Pinterest Promoted Pins: Advertising Officially Arrives Among The Mason Jars


You’ll soon see increased ads on Pinterest—if you squint. After nearly a full year of testing, Pinterest is launching Promoted Pins. The image-sharing site’s highly stylized brand of targeted advertising launches on January 1, the company announced

Pinterest first announced Promoted Pins in October 2013, eight months before it made the program available to advertisers. This May, Pinterest opened a beta to select advertisers like the Disney—ABC Television Group in order to test the way they worked on the site.

Unlike organic pins posted by Pinterest users, Promoted Pins are sponsored by companies. They look very similar to organic pins—especially since Pinterest insists brands follow its popular aesthetic. The main difference is that these pins include the words “Promoted by X” below the image.

See also: How Pinterest Predicts You’ll Be A Rug-Stenciling Lumbersexual in 2015

Much like the targeted advertising that shows up in Facebook News Feeds, specific Promoted Pins appear in dashboard  that match user interests and relevant search results. For example, a Pinterest user who has a lot of pins about gardening, might see a Promoted Pin featuring the photo of a garden sponsored by a company that makes gardening products.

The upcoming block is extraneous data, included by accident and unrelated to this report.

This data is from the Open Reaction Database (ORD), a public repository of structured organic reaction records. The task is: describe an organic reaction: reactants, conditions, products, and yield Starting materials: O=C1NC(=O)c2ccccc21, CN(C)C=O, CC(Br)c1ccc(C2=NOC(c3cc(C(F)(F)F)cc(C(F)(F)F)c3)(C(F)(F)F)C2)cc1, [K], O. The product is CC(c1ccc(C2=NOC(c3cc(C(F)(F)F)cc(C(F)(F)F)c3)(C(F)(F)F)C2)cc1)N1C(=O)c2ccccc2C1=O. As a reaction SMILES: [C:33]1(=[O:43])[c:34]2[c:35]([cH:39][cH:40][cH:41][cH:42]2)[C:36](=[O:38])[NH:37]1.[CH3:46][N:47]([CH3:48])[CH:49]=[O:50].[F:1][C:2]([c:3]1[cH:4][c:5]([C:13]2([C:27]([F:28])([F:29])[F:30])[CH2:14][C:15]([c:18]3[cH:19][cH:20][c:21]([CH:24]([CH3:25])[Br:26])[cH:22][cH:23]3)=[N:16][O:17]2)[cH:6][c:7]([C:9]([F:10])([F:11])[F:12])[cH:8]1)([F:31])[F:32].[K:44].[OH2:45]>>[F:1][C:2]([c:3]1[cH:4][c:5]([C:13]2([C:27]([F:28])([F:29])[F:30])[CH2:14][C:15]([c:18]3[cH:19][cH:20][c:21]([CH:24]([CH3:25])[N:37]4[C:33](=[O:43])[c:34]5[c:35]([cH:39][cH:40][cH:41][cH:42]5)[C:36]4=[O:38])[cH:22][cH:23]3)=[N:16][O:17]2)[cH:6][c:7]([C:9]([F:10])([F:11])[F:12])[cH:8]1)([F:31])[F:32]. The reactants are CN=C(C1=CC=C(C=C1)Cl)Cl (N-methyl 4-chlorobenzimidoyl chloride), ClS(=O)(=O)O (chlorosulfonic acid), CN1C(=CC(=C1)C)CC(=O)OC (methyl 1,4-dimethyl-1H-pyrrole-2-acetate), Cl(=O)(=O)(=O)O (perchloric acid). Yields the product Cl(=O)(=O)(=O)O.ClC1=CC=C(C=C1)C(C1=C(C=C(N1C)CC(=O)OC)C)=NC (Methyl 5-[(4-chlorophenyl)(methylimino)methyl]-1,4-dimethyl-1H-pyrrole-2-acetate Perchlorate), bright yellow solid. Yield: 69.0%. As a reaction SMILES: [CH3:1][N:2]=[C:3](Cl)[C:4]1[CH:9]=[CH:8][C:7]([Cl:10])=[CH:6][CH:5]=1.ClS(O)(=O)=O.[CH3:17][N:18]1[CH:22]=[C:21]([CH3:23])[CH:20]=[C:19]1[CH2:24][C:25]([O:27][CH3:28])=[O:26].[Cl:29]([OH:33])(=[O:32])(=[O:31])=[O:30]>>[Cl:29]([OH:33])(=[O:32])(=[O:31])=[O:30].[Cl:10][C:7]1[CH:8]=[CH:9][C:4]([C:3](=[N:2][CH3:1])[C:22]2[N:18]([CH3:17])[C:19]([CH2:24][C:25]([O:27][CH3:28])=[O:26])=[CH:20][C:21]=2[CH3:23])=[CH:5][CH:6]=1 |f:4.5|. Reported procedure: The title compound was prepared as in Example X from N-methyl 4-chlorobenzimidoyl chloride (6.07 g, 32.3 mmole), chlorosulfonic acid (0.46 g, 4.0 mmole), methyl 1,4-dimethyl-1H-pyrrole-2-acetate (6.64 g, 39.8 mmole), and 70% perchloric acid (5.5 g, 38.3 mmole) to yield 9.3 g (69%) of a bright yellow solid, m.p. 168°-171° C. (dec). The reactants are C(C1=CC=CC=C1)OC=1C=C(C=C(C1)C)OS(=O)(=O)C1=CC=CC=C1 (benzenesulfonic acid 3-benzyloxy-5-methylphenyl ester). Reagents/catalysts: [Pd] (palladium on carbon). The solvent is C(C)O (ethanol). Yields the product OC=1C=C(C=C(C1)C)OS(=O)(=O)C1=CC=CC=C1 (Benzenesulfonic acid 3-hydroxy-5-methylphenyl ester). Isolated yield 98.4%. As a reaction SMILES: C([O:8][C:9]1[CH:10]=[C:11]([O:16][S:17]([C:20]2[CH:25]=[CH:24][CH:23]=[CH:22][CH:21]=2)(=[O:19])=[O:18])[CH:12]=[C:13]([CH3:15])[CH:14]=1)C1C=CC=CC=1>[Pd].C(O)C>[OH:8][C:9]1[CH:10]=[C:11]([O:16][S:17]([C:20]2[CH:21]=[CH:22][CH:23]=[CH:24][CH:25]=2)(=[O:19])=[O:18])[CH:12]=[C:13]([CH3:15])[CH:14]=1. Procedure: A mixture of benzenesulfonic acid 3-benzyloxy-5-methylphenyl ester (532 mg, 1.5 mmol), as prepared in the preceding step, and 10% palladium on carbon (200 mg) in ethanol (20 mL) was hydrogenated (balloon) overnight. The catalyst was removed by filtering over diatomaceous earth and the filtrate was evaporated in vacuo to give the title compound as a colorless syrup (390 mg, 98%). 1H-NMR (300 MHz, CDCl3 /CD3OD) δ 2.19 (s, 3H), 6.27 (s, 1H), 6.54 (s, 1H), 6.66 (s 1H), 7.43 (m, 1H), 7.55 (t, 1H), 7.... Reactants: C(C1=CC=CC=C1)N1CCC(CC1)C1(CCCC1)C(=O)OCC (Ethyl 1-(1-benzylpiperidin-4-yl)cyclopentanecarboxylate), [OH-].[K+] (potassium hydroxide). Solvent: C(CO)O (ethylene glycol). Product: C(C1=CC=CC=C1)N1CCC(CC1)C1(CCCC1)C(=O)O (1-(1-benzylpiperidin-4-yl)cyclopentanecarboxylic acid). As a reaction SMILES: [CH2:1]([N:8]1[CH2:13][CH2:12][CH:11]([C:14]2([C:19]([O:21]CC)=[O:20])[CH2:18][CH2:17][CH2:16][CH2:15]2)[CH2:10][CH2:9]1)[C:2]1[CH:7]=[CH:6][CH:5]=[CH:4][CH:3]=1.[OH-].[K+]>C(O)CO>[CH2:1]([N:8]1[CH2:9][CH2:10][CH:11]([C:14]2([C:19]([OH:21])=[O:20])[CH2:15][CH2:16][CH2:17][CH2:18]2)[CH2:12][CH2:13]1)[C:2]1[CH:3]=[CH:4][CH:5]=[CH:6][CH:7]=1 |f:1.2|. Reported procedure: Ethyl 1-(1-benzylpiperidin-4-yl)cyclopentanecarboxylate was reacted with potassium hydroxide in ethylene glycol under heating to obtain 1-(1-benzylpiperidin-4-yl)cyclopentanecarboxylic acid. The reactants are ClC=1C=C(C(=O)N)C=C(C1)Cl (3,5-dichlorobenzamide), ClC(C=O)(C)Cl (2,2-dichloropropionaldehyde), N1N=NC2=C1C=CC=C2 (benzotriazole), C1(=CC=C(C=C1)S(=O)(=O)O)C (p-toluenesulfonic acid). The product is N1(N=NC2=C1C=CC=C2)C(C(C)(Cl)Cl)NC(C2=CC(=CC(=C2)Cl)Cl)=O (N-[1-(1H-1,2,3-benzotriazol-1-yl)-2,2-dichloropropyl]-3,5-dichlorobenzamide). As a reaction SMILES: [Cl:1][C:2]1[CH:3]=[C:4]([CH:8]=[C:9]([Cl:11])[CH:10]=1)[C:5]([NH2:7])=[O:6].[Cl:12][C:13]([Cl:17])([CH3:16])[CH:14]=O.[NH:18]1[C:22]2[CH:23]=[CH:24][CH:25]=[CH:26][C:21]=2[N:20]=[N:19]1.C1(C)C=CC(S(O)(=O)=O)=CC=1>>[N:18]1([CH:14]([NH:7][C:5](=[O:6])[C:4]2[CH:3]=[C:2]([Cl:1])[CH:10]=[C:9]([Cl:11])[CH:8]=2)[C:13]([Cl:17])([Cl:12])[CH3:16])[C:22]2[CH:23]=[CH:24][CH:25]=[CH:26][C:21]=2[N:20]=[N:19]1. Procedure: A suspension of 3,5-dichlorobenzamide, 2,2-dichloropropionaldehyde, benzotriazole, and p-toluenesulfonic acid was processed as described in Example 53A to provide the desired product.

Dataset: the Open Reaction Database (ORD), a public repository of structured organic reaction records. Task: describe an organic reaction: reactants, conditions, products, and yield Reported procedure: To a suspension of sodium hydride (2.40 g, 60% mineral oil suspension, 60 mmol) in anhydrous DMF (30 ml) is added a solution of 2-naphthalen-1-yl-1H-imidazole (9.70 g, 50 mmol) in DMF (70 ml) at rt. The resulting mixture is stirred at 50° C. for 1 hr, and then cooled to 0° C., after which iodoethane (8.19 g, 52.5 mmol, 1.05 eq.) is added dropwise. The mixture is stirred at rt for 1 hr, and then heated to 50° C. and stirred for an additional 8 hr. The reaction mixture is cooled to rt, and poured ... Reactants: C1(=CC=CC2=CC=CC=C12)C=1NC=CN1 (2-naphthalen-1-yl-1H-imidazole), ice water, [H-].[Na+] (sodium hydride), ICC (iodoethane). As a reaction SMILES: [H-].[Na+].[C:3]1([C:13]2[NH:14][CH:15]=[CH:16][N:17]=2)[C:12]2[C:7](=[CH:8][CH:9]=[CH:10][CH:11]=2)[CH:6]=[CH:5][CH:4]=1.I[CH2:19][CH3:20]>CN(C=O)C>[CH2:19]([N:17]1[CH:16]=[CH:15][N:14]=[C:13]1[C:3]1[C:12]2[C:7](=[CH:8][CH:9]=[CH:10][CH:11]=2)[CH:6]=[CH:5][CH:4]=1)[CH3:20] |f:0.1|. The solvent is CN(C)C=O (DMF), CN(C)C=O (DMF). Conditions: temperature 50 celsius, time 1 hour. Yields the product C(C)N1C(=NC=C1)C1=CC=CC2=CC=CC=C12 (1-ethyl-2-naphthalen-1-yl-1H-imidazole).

Every step of the way, Pinterest has been extremely cautious. An image-sharing network that allows people to organize pictures they love, Pinterest’s entire model depends on the site being an enjoyable experience. 

“Partnerships [with brands] aren’t just, ‘Go get ad dollars.’ That’s not how we think about it here,” Joanne Bradford, head of partnerships at Pinterest, told ReadWrite in May. “We’re really about teaching partners how to be their best on Pinterest and connect consumers in a very authentic way.”

See also: How Pinterest Is Slowly Learning How To Make Money

According to Bradford’s announcement, Pinterest’s assessment of the beta has shown that Pinterest users don’t groan when they see a Promoted Pin. Promoted Pins were repinned, or reblogged onto users’ accounts, an average of 11 times, which is the same as organic pins.

Now, Bradford is launching the Pinstitute, a program for “businesses to learn how to connect with Pinners.” While the incentive for increased engagement is clear for business goals, the announcement’s language focuses on an improved user experience. Because on Pinterest, users don’t just have to see your ad; they need to like it, too.

Photo via Pinterest blog

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